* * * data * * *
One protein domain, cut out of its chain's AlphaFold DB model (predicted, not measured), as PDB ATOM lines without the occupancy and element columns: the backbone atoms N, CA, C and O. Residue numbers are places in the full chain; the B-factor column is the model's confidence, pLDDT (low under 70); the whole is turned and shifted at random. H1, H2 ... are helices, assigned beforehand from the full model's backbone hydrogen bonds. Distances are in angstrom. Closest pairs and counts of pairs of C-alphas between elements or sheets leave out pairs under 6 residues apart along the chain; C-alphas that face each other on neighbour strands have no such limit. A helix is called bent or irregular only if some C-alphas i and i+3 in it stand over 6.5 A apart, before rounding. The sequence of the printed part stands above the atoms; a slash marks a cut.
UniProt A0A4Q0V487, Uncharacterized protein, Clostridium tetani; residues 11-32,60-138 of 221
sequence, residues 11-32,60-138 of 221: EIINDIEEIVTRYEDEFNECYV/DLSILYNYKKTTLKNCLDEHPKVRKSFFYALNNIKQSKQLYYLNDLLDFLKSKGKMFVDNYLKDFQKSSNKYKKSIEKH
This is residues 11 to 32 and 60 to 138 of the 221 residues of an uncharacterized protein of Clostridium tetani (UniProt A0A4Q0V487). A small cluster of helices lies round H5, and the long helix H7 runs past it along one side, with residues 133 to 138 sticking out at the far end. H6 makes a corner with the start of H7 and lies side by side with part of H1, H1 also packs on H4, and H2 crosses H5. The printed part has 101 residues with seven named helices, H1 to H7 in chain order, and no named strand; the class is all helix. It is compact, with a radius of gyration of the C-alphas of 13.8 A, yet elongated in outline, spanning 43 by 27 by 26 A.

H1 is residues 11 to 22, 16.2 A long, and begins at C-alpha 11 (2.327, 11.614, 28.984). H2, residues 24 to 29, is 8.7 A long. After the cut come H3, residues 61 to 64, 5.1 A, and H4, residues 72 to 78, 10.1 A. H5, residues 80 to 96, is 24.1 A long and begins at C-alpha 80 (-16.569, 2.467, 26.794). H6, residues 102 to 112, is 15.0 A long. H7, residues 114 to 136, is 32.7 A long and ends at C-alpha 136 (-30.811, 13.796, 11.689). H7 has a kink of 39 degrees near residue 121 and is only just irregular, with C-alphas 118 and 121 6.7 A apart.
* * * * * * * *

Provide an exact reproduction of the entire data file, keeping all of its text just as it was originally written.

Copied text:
One protein domain, cut out of its chain's AlphaFold DB model (predicted, not measured), as PDB ATOM lines without the occupancy and element columns: the backbone atoms N, CA, C and O. Residue numbers are places in the full chain; the B-factor column is the model's confidence, pLDDT (low under 70); the whole is turned and shifted at random. H1, H2 ... are helices, assigned beforehand from the full model's backbone hydrogen bonds. Distances are in angstrom. Closest pairs and counts of pairs of C-alphas between elements or sheets leave out pairs under 6 residues apart along the chain; C-alphas that face each other on neighbour strands have no such limit. A helix is called bent or irregular only if some C-alphas i and i+3 in it stand over 6.5 A apart, before rounding. The sequence of the printed part stands above the atoms; a slash marks a cut.
UniProt A0A4Q0V487, Uncharacterized protein, Clostridium tetani; residues 11-32,60-138 of 221
sequence, residues 11-32,60-138 of 221: EIINDIEEIVTRYEDEFNECYV/DLSILYNYKKTTLKNCLDEHPKVRKSFFYALNNIKQSKQLYYLNDLLDFLKSKGKMFVDNYLKDFQKSSNKYKKSIEKH
This is residues 11 to 32 and 60 to 138 of the 221 residues of an uncharacterized protein of Clostridium tetani (UniProt A0A4Q0V487). A small cluster of helices lies round H5, and the long helix H7 runs past it along one side, with residues 133 to 138 sticking out at the far end. H6 makes a corner with the start of H7 and lies side by side with part of H1, H1 also packs on H4, and H2 crosses H5. The printed part has 101 residues with seven named helices, H1 to H7 in chain order, and no named strand; the class is all helix. It is compact, with a radius of gyration of the C-alphas of 13.8 A, yet elongated in outline, spanning 43 by 27 by 26 A.

H1 is residues 11 to 22, 16.2 A long, and begins at C-alpha 11 (2.327, 11.614, 28.984). H2, residues 24 to 29, is 8.7 A long. After the cut come H3, residues 61 to 64, 5.1 A, and H4, residues 72 to 78, 10.1 A. H5, residues 80 to 96, is 24.1 A long and begins at C-alpha 80 (-16.569, 2.467, 26.794). H6, residues 102 to 112, is 15.0 A long. H7, residues 114 to 136, is 32.7 A long and ends at C-alpha 136 (-30.811, 13.796, 11.689). H7 has a kink of 39 degrees near residue 121 and is only just irregular, with C-alphas 118 and 121 6.7 A apart.